Dumping My Blog

pencils at the ready

been thinking it a while –
but is it one more step away from writing?
Or toward it?

I admitted to these very thoughts
while riding to church a few weeks ago
and wouldn’t you know it?
The morning’s passage included
immediately they left their nets.”
I like that.
(Long before Nike’s “just do it”
were the first disciples.
They were more cutting-edge than me.)

So what’s the hold-up?

I will miss the friends I’ve met in cyberspace,
not that I won’t be in cyberspace,
but I think I’ll feel only half-in.
Now that I see that in print,
I realize my thinking on that is wrong.
This hadn’t struck me before.
(This is one reason writers write, says Joan Didion,
to find out what they are thinking.)

I’ve been blogging over a decade, so it’s a hard break,
like parting with a old sweater,
too tattery to be seen in
but there are so many memories attached.
Okay, my blog isn’t that tattered.
Still, sentimentality is often the obstacle to the uncluttered life, is it not?

But mostly the hold-up
is the cry of the platform-builders,
“You must blog.”
Must I?
Did anyone actually say that
or is that how it got twisted in my mind?

I wish to say something fabulously acceptable,
such as,
I’m working on my doctorate
or going to do third-world orphanage work
or donating all my writing parts to a needy person
and so – apologies, apologies – I no longer can blog.

But I don’t have a noble cause to give as excuse.
And my faithful readers do not require it of me.

It is enough to say
I have nothing to say,
that what I have to say,
the topic closest to me right now,
the one I dedicate my peak writing time to,
which is as it should be,
doesn’t belong here,
and I belong where it is.

You are nodding. I know it.

A few times in my life I wondered how to explain to a friend a decision I made, only to discover no explanation was necessary.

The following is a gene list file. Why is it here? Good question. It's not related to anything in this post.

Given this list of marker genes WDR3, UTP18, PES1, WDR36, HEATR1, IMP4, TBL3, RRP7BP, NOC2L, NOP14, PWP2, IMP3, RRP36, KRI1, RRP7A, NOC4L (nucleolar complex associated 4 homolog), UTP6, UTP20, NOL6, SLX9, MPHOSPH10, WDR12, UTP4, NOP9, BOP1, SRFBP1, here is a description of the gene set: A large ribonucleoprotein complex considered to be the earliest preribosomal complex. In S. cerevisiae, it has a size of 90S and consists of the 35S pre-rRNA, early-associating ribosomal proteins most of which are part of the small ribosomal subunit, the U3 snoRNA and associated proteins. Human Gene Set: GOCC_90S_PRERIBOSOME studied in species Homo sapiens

Screen Shot 2014-03-04 at 5.29.29 PM
ICICLES THAW in the afternoon sun.
A squirrel watches me take a picture.

That’s the way it is with these late-season storms,
the dripping comes fast on their tails.

The incessant dripping,
it drives some people nuts,
even when it signals the very thing they’ve been waiting for.

I hear the drip
before I see it.
I turn my head to look,
then, as always, jump to take a picture.
There’s just something there.

I want to be like that,
a person who thaws quickly,
who does not hold on to anger.

I wonder if I will be.
I wonder if I am.

21 Days until Spring

The day before another storm is due, we go to the art museum. 

of the state highway
and the turn into the neighborhood,
there’s a sign.
Someone goes out every day
and changes the number!
A spreader of hope, that person.

(I think it might be my next door neighbor.
I’ll text her and ask.)

Another storm is coming
and we’re not sure we’re up to it,
but we’ve no cause to complain,
not compared to the Pennsylvania and New Jersey kin,
so we won’t,
but we will agree on the countdown,
that it makes us smile when we drive by.

(My neighbor says yes, she’s the one,
and today she’s taking down her winter decorations in the house,
hoping to advance the cause.)

Today again the roads have been brined –
but we shake our fists at tomorrow’s storm
and drive an hour
to the Art Museum
to see watercolors
and dream of Spring.

Crocus poked through the soil in last week’s thaw.


I Get a Pet

Since I can’t have a dog
I got a fish
at the pet store downtown
on the corner,
the store that’s been there forever
or at least as long as I’ve lived here.

The same woman is in there
who was there when I used to go in
and browse through the dog sweaters
and Wally kept tropical fish in a big, big tank.

While she rang up the items
we piled on the counter –
gravel, a small plant, fish food
and of course Mr. Fish himself –
two small children
asked permission of their mother
to go look at the guinea pigs,
then ran past
the man who stopped in for some pig’s ears.

His dog,
waiting in the car just outside,
refused to take note of us when we emerged,
so fixed was his gaze on the door
through which his owner had disappeared.
You’ve got to love that about dogs.